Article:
The relationship between Attention Deficit Hyperactivity Disorder (ADHD) and bipolar disorder has received a lot of attention. Several studies carried out have yielded reports suggesting possible association between ADHD and bipolar disorder, however, debates still linger on the explanation to the co-occurrence of the two especially in young children.
specifically for you
for only $16.05 $11/page
The complexity in co-occurrence of the two illnesses makes it hard to differentiate children suffering from ADHD from those with bipolar disorder. This study evaluated the relationship between ADHD and bipolar disorder in children.
We assessed symptoms related to ADHD and bipolar. We reviewed recent literatures and recorded findings. From the findings, there was bidirectional relationship between ADHD and bipolar. Studies yielded results that indeed showed the possibilities of co-occurrence of ADHD and bipolar in children. Most studies also revealed the comorbidity of ADHD and bipolar in children as a complex diagnostic situation.
Recent debates focusing on controversies surrounding misdiagnosis of bipolar disorder in children experiencing emotional and behavioral problems have confronted the psychiatric profession. Additionally, the exposure of children to mood stabilizers as a medical procedure has received a lot of controversies.
Even though the Food and Drug Administration (FDA) has approved functional prescriptions for children, such uncertainties may lead to lack of treatment of bipolar disorder in children, and underdiagnosis in youths. Therefore, attempts to understand concerns surrounding the diagnosis confusion are important.
The key component element featured in the debates on the legitimacy of bipolar diagnosis in youth is supported by the high overlap of bipolar disorder with ADHD (Milberger, et al., 1995). Both ADHD and bipolar disorder exhibit behavioral symptoms associated with physical hyper activeness, disruption, and agitation.
Thus, behavioral symptoms associated with ADHD like lack of patience, attention and organization are possibly shown by the elements of mania in bipolar disorder. Besides, various mania symptoms, for instance euphoria likely occur the same time with ADHD (Geller, et al., 2002). Farther, the diagnosis of ADHD is complicated by the inclusion of elements that de-regulate emotions (Anastopoulos, Smith, & Garrett, 2011).
100% original paper
on any topic
done in as little as
Predicaments surrounding the diagnosis of bipolar disorder in adolescents and children are broadly taken, especially with the comorbidity nature of bipolar disorder and ADHD. Issues related to misdiagnosis of the two mental conditions are enclosed by different arguments and dependable findings.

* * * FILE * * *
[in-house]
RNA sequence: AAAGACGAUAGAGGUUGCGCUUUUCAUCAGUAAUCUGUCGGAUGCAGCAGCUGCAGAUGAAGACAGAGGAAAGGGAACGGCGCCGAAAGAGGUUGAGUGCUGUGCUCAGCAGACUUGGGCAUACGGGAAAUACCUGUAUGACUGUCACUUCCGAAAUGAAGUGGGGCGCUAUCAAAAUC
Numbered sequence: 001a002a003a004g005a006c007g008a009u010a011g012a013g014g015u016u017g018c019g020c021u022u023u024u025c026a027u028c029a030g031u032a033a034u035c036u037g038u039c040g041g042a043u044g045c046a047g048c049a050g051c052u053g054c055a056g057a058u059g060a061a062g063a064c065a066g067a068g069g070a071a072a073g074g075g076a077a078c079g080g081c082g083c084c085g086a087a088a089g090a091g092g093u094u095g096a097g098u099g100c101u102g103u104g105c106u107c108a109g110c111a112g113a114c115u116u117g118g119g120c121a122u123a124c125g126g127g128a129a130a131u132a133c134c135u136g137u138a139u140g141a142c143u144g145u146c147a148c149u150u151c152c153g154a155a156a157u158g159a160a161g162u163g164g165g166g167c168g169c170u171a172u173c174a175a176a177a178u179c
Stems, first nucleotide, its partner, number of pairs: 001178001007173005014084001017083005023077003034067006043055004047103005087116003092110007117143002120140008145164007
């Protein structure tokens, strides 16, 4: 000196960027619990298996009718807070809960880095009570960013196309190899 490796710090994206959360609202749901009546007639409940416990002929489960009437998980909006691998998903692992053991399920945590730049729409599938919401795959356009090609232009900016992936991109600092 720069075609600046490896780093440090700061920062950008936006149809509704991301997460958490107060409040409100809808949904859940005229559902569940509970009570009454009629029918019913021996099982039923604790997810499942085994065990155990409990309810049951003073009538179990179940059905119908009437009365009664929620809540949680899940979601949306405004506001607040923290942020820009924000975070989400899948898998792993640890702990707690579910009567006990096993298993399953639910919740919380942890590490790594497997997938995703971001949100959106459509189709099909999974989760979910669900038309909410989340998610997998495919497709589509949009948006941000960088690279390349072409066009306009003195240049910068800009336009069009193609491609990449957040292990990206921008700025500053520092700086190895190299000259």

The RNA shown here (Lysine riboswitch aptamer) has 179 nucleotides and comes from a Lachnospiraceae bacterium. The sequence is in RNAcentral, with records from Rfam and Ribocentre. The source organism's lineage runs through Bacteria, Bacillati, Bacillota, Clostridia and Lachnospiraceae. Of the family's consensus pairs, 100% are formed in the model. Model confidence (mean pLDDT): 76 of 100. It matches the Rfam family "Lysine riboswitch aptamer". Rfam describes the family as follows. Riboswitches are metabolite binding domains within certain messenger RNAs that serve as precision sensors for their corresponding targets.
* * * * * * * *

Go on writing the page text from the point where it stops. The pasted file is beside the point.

This report gives a background study on the relationship between bipolar disorder and ADHD and the degree of co-occurrence and future relationships of ADHD and bipolar disorder in children. Further, the report proposes clinical recommendations and supplementary areas of research to improve diagnostic treatment.
Prospective explanations on the co-occurrence between ADHD and bipolar disorder exist. This report will scrutinize different explanations using statistics from clinical and genetic studies. The report will investigate if there is evidence to support that:
- Bipolar symptoms lead to over-diagnosis of ADHD in children with bipolar disorder
- ADHD is a prior expression of bipolar disorder diagnosis in children
- ADHD and other linked factors lead to early diagnosis of bipolar disorder in children
The details above evoke similar features between bipolar disorder and ADHD that can be investigated using facts from current literature. Therefore, we will use the details to survey prospective relationships between ADHD and bipolar disorder.
Significance of the Study
The importance of accurate diagnosis is widely assumed by either side of the argument. Bipolar underdiagnosis especially in children and youth may lead to lack of early treatment. On the other side, overdiagnosis of bipolar disorder in ADHD children would have short and long term effects caused by mood stabilizers and antidepressant medication procedures.
Farther, the assumption of non existence of ADHD in bipolar kids and vice versa may underutilize preventive measures. Therefore, it is important to examine literature on reliable differentiation techniques of these disorders, and diagnostic uncertainties resulting from both disorders.
Before we examine the co-occurrence of the two disorders, it is important to study each mental condition. Attention Deficit Hyperactivity Disorder (ADHD) is a common childhood disorder. Recent reports indicate that ADHD prevalence in America rates at 9.6 percent of school-age children (Leibenluft, et al., 2003).